Sister Schubert credits faith as driving force

Beverly Byard and Sister Schubert at Buena Vista - Photo by Marc Parker
Beverly Byard and Sister Schubert at Buena Vista - Photo by Marc Parker

Prattville – There is nothing like the smell of freshly baked bread and that scrumptious aroma could be smelled in every room of the Buena Vista mansion on Friday afternoon.

The Autauga County Heritage Association hosted Patricia Schubert Barnes, founder and vice-president of research and development for Sister Schubert’s Homemade Rolls, yesterday at the Greek revival-style plantation house.

Schubert, nicknamed Sister at birth by her older sister, entertained the crowd with stories about her “Cinderella” beginnings, and personally autographed copies of her new book, Cast Your Bread Upon the Waters.

This is the second book written by the Troy, Alabama entrepreneur.

“My first one was all about breads and this book is a culmination of five generations of my family’s favorite recipes – everything from appetizers to soups to main courses to my favorite Bloody Mary recipe,” said Schubert. “I got together with all of my family and started coming up with recipes way back from my great grandmother.”

“It also gives the story of how we started the business, so there are recipes for success and in cooking and living in the book … so it’s like three books in one,” continued Schubert.

Sister Schubert signing a copy of her book - Photo by Marc Parker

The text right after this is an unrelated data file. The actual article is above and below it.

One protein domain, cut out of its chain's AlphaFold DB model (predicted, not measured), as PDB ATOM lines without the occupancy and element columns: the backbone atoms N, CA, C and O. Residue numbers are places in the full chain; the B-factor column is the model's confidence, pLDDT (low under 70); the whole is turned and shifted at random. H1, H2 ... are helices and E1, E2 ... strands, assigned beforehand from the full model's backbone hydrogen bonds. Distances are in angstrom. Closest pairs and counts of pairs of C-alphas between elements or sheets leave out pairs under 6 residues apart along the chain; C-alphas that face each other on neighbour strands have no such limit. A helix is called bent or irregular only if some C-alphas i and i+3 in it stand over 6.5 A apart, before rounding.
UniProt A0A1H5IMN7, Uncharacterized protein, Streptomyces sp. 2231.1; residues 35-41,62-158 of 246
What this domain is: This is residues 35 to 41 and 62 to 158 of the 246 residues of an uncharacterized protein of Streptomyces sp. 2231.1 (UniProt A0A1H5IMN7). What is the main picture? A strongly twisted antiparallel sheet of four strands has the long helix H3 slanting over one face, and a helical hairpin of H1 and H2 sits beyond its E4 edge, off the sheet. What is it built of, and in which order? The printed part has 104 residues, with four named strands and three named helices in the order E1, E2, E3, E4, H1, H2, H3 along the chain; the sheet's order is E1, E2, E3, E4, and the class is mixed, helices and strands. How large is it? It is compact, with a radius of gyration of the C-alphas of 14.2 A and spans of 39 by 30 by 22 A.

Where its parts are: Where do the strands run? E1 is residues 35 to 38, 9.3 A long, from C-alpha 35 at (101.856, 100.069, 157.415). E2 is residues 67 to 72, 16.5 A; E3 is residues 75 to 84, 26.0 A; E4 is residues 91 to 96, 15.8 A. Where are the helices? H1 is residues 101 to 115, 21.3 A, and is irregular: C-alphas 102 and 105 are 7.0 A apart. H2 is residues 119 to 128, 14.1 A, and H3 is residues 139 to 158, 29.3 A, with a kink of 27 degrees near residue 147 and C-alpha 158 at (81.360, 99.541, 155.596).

Sister Schubert signing a copy of her book - Photo by Marc Parker

The famous baker attributes her success to her strong faith in a higher power.

“I knew there was a reason why God placed so much responsibility on me when I knew nothing about what I was doing in the beginning,” Schubert said. “To be able to give back after your dreams come true is just phenomenal.”

“God will direct your path if you ask him to and if you have an open mind and heart to hear His words and do His will in your life, there is always an opportunity,” she continued.

In 1989, Schubert ran a small catering business called The Silver Spoon and began baking her grandmother’s Parker House style rolls for the church bazaar; it started with 20 pans the first year, then 200 pans, and 300 pans in 1991.

“I sat down after that third holiday fair and thought that if the people in Troy like my rolls, maybe other folks will, too – and not just at the holidays … and Sister Schubert’s Homemade Rolls was born,” she said.

Money raised at the book signing will go to support the Buena Vista House and also to Schubert’s foundation to aid in historic preservation and care for orphaned and abandoned children in Ukraine.

Article by Melissa Parker

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